0111narwhalz wrote: ↑
Fri Dec 07, 2018 6:31 pm
ddabrahim wrote: ↑
Fri Dec 07, 2018 5:17 pm
The only thing I don't understand, why Josh was developing a custom engines from scratch?
There are so many engines and frameworks out there that could have been perfect.
I may be wrong, but I got the impression that existing, publicly available engines simply cannot do what needs to be done for a game as ambitious as LT. Josh's earlier engine iterations couldn't do it either. We thought the C-Lua iteration could, and it looked like it all the way up to the end, but something
went wrong. I don't know what it was, but I hope for the community's sake that it wasn't a repeat of the FPLT.
Not really because it was "ambitious", but more because it had entirely different needs and there weren't any game engines out there at the time that could remotely handle what he wanted.
The tl;dr is simply that what Josh wanted was so niche that there wasn't a game engine out there that caters specifically to what he wants to do. And what does he want to do? Pretty simple: He wants a very large number of objects, powerful AI, lots of auto-LoD, procgen tools, and pretty texture graphics. In exchange for this he was willing to mostly drop physics, high-poly counts, advanced lighting and shadowing, and decent sprite handling.
This is the exact opposite
of what most developers want. Your average developer is content with (at most!) a couple hundred objects loaded in at a time, very basic AI, little to no LoD, no procgen. They do
, however, want lots of physics, high poly counts, and advanced lighting and shadowing - and especially decent sprite handling, because most newer developers find 2d much easier to work with than 3d, making it a more popular option overall.
What Josh needed simply didn't exist. It's no surprise he had to write his own engine. Star Citizen is trying to do the same thing and look at what their team of hundreds has managed to do with CryEngine. (I mean, just look at that framerate!) As a single coder, Josh needed high accessibility... and engines with high accessibility are typically a lot slower... unless you designed it yourself, of course.
Please keep in mind that Unreal Engine 4 didn't come out until 2014 (two years after the KS) and Unity was a sluggish mess back in 2012. CryEngine 3 had terrible performance too. These are probably the biggest factors in "why did Josh not go with a ready-built engine", but assuming we ignore that and ask "Why would someone make a custom engine for LT today
(Grain of salt before I begin: this is all hearsay. I've not personally used any of these engines. I've just talked to people who have and gotten their opinions over the past... six or seven years. Some of it may be slightly outdated.)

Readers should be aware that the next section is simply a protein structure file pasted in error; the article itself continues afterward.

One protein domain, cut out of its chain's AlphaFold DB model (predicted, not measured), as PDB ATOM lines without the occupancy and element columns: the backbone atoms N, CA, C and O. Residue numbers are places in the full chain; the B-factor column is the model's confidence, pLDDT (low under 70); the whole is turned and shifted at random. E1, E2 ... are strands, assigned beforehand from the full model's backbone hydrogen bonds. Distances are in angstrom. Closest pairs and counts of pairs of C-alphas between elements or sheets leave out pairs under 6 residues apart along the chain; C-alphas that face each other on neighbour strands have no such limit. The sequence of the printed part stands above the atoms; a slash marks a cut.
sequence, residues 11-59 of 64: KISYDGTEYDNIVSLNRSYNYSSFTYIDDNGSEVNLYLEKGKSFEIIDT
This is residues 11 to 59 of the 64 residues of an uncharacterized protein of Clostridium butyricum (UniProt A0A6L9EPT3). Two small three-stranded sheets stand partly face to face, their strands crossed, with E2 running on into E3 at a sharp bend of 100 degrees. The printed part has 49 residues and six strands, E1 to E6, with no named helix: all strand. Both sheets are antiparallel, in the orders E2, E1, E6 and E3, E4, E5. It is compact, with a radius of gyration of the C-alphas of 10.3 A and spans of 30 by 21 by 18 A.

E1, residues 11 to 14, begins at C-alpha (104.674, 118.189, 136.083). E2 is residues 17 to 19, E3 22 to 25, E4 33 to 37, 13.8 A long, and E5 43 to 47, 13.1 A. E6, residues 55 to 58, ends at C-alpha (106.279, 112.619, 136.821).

- Unity: Unity is written to be as generalized and accessible as possible: the "general case" engine. This means it's sacrificed other things to get there, such as performance and flexibility. Take a look at KSP for a decent example. If you make a single rocket ship too large, things start to act... strange. The framerate can slow to a crawl, too, especially if you're running on a lower-end computer. And the graphics? Certainly not anything to write home about. While Unity can be pretty, it doesn't do "pretty" and "performant" at the same time, and if you're trying to write a lot of AI code in addition to high use of the physics engine... haha, nice try sonny boy, but it ain't gonna fly. (Not to mention thousands of moving objects at once! KSP can struggle with the parts of a single spacecraft.)
- CryEngine: Poor documentation, lack of learning materials, clunky architecture for basically everything, archaic technical art pipeline by modern standards. It does one thing really well: Outdoor terran environments. Everything else isn't worthwhile unless you really want to pull it to pieces, and even then you're in for an uphill climb. Taken a look at Star Citizen recently? Even with a single station at minimum graphics it can pull my FPS down to < 5, and they have a team of hundreds. A single guy making the same thing isn't gonna happen.
- Unreal Engine: Absolutely not something you want to use if you're a single coder (aka Josh) because there are so many facets that it takes a team tackling different areas. Very steep and lengthy learning curve. Game data tends to be bloated, so games using Unreal tend to take up a lot of harddisk space; procgen really isn't something they were going for at all, especially not procgen textures - lighting needs to be baked as well if you have any sort of attachment to framerate (making it much more unsuitable for Limit Theory).